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An Overview on How to Organize Your Production Space

The Importance of an Organized Shop

Every decoration business has a different setup and workspace. However, every shop has the need to properly organize their production space so that orders flow as smoothly as possible in and out the door. Custom printing and embroidery businesses vary greatly in size as far as production space and labor. Most mom and pop shops start their business out of their garage, basement, or even a spare bedroom. Whereas some printing shops have a 10,000 square foot warehouse. Each type of production location comes with its own set of hurdles to overcome and often takes some problem solving skills. Electricity, running water, temperature and humidity control are just a few factors that typically have to be addressed in every production space. Organization and temperature/humidity controlling a shop will affect the production speed for orders and thus affect the bottom line of the business. So making sure that your shop is set up ideally for your employees will make them happier, and save/make you more money. 

The Production Space

The production space of a screen printing shop is where all of the primary equipment (presses, conveyor & flash dryers) is stored. Each shop has a different amount of presses, dryers, and amount of space to work. So, the way production space is organized includes many factors to consider. The first factor is where the electricity and/or natural gas is located in the production area. Conveyor dryers take up a lot of power and typically need to be wired directly into an electrical panel or run off of natural gas and thus have to be located near a gas line. While the location of power dictates where equipment will be located, it is common to have to hire an electrician or HVAC company to help potentially relocate your source of power so that your production space can be better organized. However, at the end of the day most equipment is going to be lined up the same way. The conveyor dryer is located next to the take-off location of the printing press with the flash dryer being located where a station/screen is located on the press. It is common for multiple presses to feed one conveyor dryer. So, sometimes a shop will locate a press on either side of a conveyor dryer that can cure products from two presses the same time.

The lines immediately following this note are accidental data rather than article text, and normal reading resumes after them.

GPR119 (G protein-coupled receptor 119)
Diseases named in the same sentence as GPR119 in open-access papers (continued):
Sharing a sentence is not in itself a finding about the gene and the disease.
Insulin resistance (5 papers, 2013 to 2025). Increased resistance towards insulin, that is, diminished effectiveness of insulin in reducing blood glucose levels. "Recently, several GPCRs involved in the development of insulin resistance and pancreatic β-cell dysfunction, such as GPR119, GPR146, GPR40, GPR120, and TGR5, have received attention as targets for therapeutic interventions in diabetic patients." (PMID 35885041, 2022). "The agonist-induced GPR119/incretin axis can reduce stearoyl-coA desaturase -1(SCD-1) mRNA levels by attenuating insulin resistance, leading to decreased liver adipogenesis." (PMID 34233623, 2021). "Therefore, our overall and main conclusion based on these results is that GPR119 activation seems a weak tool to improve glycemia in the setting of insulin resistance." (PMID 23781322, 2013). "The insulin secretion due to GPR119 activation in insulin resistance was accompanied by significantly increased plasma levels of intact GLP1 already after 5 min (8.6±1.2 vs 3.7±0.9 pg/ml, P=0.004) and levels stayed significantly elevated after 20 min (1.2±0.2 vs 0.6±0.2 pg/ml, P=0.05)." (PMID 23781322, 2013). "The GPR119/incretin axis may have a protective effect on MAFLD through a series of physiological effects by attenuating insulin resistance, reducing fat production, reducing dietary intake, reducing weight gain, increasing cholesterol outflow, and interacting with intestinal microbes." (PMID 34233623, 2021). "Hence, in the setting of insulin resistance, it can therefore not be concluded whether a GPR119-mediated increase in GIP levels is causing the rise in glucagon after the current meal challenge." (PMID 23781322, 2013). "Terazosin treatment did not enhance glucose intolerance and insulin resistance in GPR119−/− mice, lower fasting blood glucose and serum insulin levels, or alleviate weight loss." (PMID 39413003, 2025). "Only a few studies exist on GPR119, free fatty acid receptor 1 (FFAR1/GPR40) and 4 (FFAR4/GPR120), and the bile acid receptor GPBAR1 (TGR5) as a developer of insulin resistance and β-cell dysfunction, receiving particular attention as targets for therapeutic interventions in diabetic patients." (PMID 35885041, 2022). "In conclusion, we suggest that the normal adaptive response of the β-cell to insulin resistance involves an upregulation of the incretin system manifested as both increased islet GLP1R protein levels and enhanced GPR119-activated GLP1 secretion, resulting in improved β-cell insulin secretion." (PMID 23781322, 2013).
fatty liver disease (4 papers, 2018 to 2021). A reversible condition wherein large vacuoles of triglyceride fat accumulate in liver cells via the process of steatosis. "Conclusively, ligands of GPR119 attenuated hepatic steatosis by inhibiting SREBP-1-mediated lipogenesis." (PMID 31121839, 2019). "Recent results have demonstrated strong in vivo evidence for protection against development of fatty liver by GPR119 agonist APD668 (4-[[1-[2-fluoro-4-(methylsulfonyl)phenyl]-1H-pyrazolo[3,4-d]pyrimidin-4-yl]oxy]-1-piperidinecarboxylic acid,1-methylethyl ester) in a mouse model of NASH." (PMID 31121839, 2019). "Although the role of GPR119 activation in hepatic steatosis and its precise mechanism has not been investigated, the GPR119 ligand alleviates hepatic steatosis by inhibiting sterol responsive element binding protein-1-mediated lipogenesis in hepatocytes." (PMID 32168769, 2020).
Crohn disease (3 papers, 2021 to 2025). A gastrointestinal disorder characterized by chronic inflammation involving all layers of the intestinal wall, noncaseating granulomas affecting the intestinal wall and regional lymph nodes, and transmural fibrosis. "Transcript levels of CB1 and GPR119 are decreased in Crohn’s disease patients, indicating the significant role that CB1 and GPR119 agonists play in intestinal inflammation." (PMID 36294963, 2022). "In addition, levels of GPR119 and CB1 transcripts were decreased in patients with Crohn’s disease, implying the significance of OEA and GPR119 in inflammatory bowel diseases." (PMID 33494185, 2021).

Darkroom

Screen printing shops typically must have multiple rooms in order for everything to flow smoothly. One of the most important parts of a screen printing shop is the darkroom, also referred to as the screen room. The darkroom is where screens are: coated with emulsion, exposed using an exposure unit, and stored to keep them clean and away from UV light. Screen printing revolves around / all starts with making screens (stencils), and a darkroom that is not properly setup or has the right conditions can lead to problems when it comes to preparing screens for printing. A darkroom must not have any UV light coming into the room to prevent unexposed coated screens from becoming exposed. The room also must be temperature and humidity controlled as too much temperature or humidity can lead to many different types of problems. It’s a good idea to locate a dehumidifier in your darkroom to keep the screens as dry as possible. 

Washout Room

The washout room is where screens are either washed out to create a stencil ready for printing or to reclaim a screen and get it ready to be re-coated with emulsion. The washout room is sometimes located in the same area as the darkroom, but is not optimal because of how much water and humidity is produced from cleaning screens. The room must have running water and a drainage solution of some kind. The room itself typically contains a large industrial sink and power washer at minimum. Larger shops will often have an air compressor, dip tanks, and other tools/equipment for making cleaning screens easier. Cleaning screens is typically the least fun part of the entire printing process and thus a well organized washout room can make the situation better for the person in charge of screens.

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